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Precious Metals

After bottoming at $870 at the open of London trading yesterday, gold finally decided it was time to add some value, and it moved slowly but steadily higher from there to the close of the NYMEX, after which it leveled off and cruised into a finish at $886.10/oz., up $8.80. For the week, gold gave up 4.1%.

Platinum rose in Europe, but then traded dead flat through the whole New York day, ending at $2006/oz., up $7. For the week, platinum shed 7.6%.

Like gold, silver bottomed at the London open and rallied through the NYMEX, then traded flat to close at $16.87/oz., up 27 cents. For the week, silver plunged 7.3%.

It was a bit of a relief for the precious metals fanciers, as the objects of their affection ended a dismal week on an up note.

The metals got a boost from the usual suspects, albeit a small one, as the euro inched higher against the dollar and oil rebounded to claw its way higher.

Some analysts were attributing Friday's gold action to a technical bounce, but others were of the mind that that the improved macro economic outlook could have generated a bit of bottom fishing. The day's data, while mildly positive, was not good enough to send the dollar markedly higher and slam gold again.

However, the week's oil price volatility does leave some nagging questions to overhang the gold market heading into Monday's trading.

Noting that yes, there was a sharp sell off due to profit taking, dollar strength and oil weakness, Mark O'Byrne, of Gold and Silver Investments Ltd., went on to write that, these would seem to be short-term phenomena and the primary trends in oil and the dollar remain up and down, respectively, which should result in gold being well supported above $850 per ounce.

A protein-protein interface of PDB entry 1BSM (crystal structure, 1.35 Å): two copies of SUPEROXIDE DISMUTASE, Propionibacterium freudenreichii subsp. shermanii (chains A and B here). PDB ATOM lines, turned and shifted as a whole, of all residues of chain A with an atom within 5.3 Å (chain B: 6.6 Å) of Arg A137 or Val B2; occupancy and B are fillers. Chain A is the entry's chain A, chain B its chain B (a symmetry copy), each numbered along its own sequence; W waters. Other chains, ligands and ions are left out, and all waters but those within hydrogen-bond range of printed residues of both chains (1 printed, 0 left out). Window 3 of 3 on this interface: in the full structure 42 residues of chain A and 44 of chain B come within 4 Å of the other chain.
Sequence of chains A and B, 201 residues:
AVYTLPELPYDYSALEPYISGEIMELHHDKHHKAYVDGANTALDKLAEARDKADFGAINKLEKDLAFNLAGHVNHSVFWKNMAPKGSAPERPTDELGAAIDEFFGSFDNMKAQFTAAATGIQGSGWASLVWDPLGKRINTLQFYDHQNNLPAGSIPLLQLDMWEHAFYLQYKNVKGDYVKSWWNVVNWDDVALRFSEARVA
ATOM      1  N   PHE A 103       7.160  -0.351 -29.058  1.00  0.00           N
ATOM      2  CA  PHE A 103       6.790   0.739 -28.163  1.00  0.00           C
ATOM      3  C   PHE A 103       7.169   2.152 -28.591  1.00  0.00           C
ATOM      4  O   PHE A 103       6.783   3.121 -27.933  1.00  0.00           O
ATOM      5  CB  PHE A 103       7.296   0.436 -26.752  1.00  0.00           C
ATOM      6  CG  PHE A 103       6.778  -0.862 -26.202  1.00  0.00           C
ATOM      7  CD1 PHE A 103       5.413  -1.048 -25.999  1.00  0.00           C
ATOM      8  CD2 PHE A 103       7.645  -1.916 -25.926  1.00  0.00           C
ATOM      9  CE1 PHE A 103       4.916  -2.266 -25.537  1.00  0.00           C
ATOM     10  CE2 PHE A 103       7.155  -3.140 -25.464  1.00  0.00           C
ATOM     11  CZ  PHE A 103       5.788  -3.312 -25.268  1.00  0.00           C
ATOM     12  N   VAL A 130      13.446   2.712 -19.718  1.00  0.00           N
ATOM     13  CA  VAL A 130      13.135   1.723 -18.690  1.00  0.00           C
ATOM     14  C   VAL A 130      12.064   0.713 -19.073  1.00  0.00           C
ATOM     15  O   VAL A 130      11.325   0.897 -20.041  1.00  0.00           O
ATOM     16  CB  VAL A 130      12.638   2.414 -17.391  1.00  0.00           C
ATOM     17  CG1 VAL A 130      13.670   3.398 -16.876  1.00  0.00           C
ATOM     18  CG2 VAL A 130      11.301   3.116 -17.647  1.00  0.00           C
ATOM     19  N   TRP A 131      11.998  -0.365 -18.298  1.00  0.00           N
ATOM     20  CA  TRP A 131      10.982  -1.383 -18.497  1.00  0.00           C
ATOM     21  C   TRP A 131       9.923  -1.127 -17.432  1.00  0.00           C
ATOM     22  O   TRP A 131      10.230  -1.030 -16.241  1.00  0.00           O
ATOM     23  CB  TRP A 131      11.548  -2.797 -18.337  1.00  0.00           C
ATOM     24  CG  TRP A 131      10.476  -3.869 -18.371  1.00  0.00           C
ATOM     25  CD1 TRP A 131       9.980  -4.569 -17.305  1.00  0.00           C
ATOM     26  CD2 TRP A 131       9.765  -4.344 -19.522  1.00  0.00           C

O'Byrne concluded by saying that, Inflation and stagflation are now stalking developed western economies and developing and emerging markets alike -- and this bodes well for gold in the long term as it was in the 1970s.

Meanwhile, silver remained in the lower segment of its May price range as copper, which it often follows, continues to struggle. Analysts remain concerned about the delicate balance engendered by the slowing economy.

On the one hand, the slowdown will keep a lid on the dollar, which is positive for all precious metals, but on the other, if the slump is too deep or prolonged, silver, as an industrial metal, will suffer.